When Grief Hurts
By Adrian Sparrow
Grief can be one of the most isolating situations we all experience at some point, yet no two people mourn the same way. Dozens of emotions send us on a rollercoaster full of ups and downs and twists and turns. Your memory is unreliable, you don’t feel like eating, and simply getting through the day can feel as challenging as climbing a mountain. A few of the feelings associated with grief are sadness, anger, guilt, depression, confusion, resentment, relief, hope, fear, anxiety, frustration, and panic- with no way of knowing what comes next. Though grief is an emotional experience, it can also cause profound physical pain. If it isn’t adequately addressed, the physical symptoms of grief may lead to long-term consequences.
When you perceive a threat, hormones including adrenaline and cortisol rush through your body to give you a burst of energy and prepare for action (commonly known as the ‘fight-or-flight’ response). Your pulse quickens, your blood pressure rises, and your pupils dilate. In cases of chronic stress where stressors are constantly present, like processing the loss of a close caregiver, the fight-or-flight response remains. Long-term exposure to cortisol and other stress hormones can lead to an increased risk of health problems, wreaking havoc on every part of the body.
When you’re in the middle of your grieving process, whether for the loss of a job or the death of a loved one, your body is physically reacting to stress. Your heart aches, and you might feel like you were punched in the gut. “Research shows that emotional pain activates the same regions of the brain as physical pain”(source). Physical symptoms of grief can include, but are not limited to: Headaches, dizziness, sun sensitivity, fatigue, heart palpitations, throat or chest pain, stomach pain, increased inflammation, nausea, shortness of breath, loss of appetite, lowered immunity, back and joint pain, sleep disruption and insomnia, irritable bowel syndrome, cognitive ‘fog,’ muscle weakness, tension, constipation, diarrhea, acid reflux, restlessness, and dry mouth. You might experience a few of these symptoms at once and another set of pains later in the day as your brain works hard to process the loss.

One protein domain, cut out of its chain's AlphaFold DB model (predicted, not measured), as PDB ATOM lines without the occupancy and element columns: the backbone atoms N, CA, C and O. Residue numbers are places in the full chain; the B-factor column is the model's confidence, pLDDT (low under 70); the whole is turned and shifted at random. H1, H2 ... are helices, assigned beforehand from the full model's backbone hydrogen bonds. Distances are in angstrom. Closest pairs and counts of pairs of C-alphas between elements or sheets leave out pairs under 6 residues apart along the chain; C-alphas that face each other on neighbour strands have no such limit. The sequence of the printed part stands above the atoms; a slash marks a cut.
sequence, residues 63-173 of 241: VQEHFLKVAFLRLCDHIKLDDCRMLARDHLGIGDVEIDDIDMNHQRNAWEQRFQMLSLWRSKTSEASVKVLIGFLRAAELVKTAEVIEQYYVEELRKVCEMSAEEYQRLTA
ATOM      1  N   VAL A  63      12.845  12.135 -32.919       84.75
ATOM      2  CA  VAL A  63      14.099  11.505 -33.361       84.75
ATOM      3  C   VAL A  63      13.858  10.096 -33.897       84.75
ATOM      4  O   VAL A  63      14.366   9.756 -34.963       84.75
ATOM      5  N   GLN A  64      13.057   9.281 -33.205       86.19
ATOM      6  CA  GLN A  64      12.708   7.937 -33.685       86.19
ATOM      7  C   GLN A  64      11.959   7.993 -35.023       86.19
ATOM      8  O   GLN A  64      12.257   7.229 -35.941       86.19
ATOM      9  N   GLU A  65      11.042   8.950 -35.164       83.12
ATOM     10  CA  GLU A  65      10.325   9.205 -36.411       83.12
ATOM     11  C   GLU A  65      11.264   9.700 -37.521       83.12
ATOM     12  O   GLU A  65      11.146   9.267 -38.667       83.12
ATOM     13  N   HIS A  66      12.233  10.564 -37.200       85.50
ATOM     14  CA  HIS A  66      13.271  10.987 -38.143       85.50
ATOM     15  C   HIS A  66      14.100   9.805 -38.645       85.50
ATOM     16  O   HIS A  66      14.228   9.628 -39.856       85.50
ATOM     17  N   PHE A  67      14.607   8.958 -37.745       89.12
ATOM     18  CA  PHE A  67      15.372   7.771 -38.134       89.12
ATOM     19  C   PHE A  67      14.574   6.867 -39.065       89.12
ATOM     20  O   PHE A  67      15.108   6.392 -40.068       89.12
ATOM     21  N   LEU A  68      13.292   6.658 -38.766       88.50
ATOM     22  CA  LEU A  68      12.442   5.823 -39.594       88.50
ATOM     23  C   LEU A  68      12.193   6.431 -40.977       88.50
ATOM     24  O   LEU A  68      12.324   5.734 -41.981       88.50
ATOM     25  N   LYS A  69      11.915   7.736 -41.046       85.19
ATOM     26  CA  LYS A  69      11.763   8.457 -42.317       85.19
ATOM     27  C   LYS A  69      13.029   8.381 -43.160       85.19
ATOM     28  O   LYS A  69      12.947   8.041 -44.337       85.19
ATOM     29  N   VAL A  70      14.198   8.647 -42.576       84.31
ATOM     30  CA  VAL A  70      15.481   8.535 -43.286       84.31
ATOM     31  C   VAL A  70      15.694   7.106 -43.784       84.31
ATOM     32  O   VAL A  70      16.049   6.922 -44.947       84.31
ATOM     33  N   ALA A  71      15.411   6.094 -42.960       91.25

Grief is a complex emotion to navigate. Memory and sad thoughts come and go as a natural part of the grieving process. Usually, you have a period of respite in between, unlike depression which is a persistent low mood. Someone experiencing grief usually retains their self-esteem and sense of humor.
Sometimes, natural thoughts and feelings can take hold in our vulnerable state and lead to a state of “persistent, pervasive grief” that doesn’t get better on its own. Complicated grief includes symptoms of intense sadness and a lack of desire or interest over a year later, and can come if a person is unable to mourn with others or had a complicated relationship with the deceased. Your brain cannot accept the reality of the loss, and this prolonged grief can increase the risk of long-term mental health issues such as depression and anxiety.
Takotsubo Syndrome, or ‘broken-heart syndrome,’ is a form of heart disease that comes from overwhelming emotional grief, fear, anger, or shock. Learning your spouse has died can cause this condition, for example. This sudden stress results in severely weakened heart muscles. It causes symptoms similar to a heart attack, including chest pain and shortness of breath. A heart attack is a lack of oxygen to the heart, resulting in sometimes irreversible damage. Conversely, the cardiac cells of people who experience broken-heart syndrome are paralyzed by adrenaline and other stress hormones. The heart muscles often recover quickly within days or weeks, leaving little to no scar tissue or damage.
Although grief can feel overwhelming, this is the time to seek support from others who have experienced similar losses. Rest and self-care are critical factors in processing grief on your own, and support from family and friends can help you get through this challenging stage in your life. In cases of complicated grief, psychotherapy can help ease symptoms. If physical symptoms interfere with everyday life or you experience them for more than a year, keep a diary of physical symptoms and emotional triggers to show your doctor, who can recommend the best course of treatment for your unique situation.